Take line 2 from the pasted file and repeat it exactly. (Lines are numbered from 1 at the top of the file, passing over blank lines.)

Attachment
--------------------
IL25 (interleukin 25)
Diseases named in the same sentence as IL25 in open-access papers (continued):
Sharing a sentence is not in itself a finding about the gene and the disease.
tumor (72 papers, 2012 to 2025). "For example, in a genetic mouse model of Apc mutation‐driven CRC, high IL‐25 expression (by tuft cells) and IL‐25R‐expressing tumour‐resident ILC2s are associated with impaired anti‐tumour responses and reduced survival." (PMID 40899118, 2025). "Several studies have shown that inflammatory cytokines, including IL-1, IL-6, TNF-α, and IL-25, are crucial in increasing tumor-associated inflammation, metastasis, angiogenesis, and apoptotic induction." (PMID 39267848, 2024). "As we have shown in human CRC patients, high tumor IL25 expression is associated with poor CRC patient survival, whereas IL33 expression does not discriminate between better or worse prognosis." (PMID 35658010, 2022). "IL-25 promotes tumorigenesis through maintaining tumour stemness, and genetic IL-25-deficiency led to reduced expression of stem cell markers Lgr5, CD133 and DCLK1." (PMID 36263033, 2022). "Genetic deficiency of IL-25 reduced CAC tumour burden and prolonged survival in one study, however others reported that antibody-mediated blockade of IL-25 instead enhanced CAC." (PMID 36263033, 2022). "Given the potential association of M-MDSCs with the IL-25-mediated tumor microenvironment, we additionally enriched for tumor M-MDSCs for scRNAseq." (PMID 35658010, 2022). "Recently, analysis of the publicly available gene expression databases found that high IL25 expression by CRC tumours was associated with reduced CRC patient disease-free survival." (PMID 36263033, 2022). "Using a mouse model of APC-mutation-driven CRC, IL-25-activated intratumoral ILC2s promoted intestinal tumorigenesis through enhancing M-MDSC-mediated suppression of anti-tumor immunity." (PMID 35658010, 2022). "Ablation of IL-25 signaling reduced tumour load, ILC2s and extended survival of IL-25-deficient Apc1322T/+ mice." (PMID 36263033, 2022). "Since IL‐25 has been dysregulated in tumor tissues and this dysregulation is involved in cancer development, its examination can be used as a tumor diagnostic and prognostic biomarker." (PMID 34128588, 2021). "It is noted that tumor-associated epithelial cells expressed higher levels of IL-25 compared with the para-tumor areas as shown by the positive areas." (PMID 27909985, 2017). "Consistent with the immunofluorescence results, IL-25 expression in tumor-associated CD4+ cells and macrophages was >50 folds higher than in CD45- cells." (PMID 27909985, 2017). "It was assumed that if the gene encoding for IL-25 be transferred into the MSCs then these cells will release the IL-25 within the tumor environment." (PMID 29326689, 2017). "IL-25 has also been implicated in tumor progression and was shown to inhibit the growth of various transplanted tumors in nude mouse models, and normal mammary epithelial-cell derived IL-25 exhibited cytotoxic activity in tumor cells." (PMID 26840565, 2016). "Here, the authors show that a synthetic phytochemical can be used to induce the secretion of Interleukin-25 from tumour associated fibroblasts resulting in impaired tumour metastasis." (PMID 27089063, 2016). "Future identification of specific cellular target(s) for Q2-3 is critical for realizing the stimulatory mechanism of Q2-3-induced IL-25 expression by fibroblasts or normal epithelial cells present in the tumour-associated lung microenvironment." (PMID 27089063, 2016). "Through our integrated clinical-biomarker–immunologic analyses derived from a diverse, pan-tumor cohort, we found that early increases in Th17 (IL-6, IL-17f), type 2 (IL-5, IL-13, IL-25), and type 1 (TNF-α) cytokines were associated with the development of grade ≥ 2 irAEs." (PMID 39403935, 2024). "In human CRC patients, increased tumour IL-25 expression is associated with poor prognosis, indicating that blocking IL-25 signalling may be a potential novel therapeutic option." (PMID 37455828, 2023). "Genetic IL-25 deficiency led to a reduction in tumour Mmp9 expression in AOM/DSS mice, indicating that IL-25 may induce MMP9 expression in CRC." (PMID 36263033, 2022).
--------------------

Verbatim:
Diseases named in the same sentence as IL25 in open-access papers (continued):